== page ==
And a friendship, it grew.

An opened box. A little blue envelope, nestled among candies and a partially-filled Sudoku booklet. I was amazed he could even get his hands on that much. He wrote of the summer night he procured a 1964 red mustang convertible and our consequential odyssey across the valley. Now it's a haze -- easy smiles on black freeways and winking snow cone shack lights. One summoned hour of thousands upon thousands. And at the end of the letter, his promise:  "At least I know I'll never forget."

My best friend of eight years and counting (and, undoubtedly, one of my favorite humans in existence) is coming home to me this week.  When I think of him my heart hurts in the best way. In a way that speaks of earnest gratitude and  deep adoration -- so much that it aches. 

He is dear. 

The first time I saw him he was carrying moving boxes into my room. I was twelve; he was thirteen. I clutched my dog's leash, nervous and insecure. 

Our busses dropped us off at the end of the same street, same time. I avoided him at first, because an encounter meant an awkward walk along the necessary route, and at that point I was painful middle-school shy. After a few walks I found myself making up excuses to wait and dragging my feet until I saw his bus careen around the corner.  We'd walk home from the bus stop, always wavering when our paths forked. Pausing for a minute, then two, then innumerable. We'd pass our afternoons in the majestic shadow of a vigilant pine. Afternoon talks slipped into nights resting on the cool driveway pavement, studying the constant stars. 

And a friendship, it grew.  And it bloomed. 

We were thirteen. Fourteen.

He was my confidant. He became, in his mother's words, "fiercely protective" of me. My red-headed, deeply-dimpled defender. 

Sometimes we fought. He was blinded by opinion and I was irrationally stubborn. I remember walking home barefoot one icy December night simply to prove a point. (Another occasion I climbed and perched in a tree. I can't recall the reasoning behind this, which is not to say there necessarily was any reasoning behind it in the first place.)  

We were fifteen, sixteen, seventeen.

High school. The years of late-night car talks.

He made me milkshakes when my life was unendurably filled with teen angst, and would chide me for bemoaning the calories. He never thought I had enough meat on my bones, in the most grandmotherly of fashions.  I pinched his cheeks and told him he needed new shoes. 

He informed me I dated jerks. I informed him he was close-minded.  We both liked Jamba Juice.
He held me as I sobbed and sobbed through my first heartbreak. 

We were eighteen. 

I have a picture of us on my eighteenth birthday. We're in my kitchen. My arms are wrapped around his neck, our cheeks are rosy, and I am beaming. Positively flushed and glowing.  It's a favorite.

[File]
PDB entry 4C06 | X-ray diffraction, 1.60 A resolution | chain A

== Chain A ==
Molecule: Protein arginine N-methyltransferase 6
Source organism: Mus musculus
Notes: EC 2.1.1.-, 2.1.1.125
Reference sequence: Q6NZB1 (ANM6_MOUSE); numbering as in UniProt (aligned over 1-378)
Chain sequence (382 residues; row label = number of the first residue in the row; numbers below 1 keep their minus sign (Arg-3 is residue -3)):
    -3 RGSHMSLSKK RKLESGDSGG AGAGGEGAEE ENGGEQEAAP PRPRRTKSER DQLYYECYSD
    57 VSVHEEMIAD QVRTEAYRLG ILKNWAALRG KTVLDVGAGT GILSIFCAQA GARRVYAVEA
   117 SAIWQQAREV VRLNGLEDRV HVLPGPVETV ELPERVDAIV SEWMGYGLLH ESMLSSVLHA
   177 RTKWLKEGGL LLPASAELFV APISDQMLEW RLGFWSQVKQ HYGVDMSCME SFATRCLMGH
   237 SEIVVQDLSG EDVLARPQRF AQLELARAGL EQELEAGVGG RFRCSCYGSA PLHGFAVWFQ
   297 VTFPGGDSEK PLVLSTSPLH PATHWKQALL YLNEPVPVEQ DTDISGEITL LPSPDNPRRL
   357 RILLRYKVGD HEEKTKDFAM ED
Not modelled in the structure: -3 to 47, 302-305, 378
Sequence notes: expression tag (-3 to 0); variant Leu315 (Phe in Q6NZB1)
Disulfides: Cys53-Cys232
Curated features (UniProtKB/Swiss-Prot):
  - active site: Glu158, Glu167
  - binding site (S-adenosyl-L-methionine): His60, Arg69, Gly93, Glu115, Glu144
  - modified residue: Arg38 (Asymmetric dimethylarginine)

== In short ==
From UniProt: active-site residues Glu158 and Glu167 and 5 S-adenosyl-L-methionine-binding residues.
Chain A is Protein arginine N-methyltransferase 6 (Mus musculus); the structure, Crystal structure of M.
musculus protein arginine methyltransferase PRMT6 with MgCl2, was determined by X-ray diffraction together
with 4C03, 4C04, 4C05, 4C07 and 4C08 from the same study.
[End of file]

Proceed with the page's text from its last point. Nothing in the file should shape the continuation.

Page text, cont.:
We smiled for graduation pictures. We moved out of our parents' homes and into buildings just across the street.  We cooked. (I burned.) He fed me Sunday dinner. We bemoaned exams and tried on "adult."  

The time came for him to leave.
He left.
And he was gone. 
It seemed wrong for it to to be so simple as that.

We were young together -- and there's a power in that tender age. 
He was there as I blossomed, and I watched him evolve into a sure-footed man. 

To say he was a part of my younger years would be misleading. In many ways, he is my younger years, because he is such a fundamental in my life.  In the years of tennis lessons and Superbowl Sundays and Secret Santa outings. In the frozen porches of Bear Lake, the golf carts of Midway, the red rock of Lake Powell, the trolleys of San Francisco, the coral reefs of Mexico, the plays in Cedar City.  In climbing rooftops to watch the sun rise, and screaming along to the radio.  He's in all of it. 

I'm indebted to him for his unwavering faith in me.
For his patience and his trust and his steadiness.

He was there for my thirteenth birthday. Fourteen fifteen, sixteen, seventeen, eighteen. 
At nineteen I found myself, for the first time, without. And it hurt. It hurt because I was so very aware of the hole. The recognition stung, as if acknowledging I was conscious of his absence made me somehow even more alone. 

I still don't know why I was surprised when the box arrived the day I turned nineteen.  That very conspicuous cavity was filled as I read, "At least I know I'll never forget." 

He was there through my first love.  I was there for his. 
Though all along, I think I knew that I loved him first.

So, to my best friend and rock:
welcome home. 


Ali said...

This may be my favorite yet. I would read all your books Paige. Publish already!

Anonymous said...

I read this and cried. Sweetest thing I have read in a long time. You are simply amazing!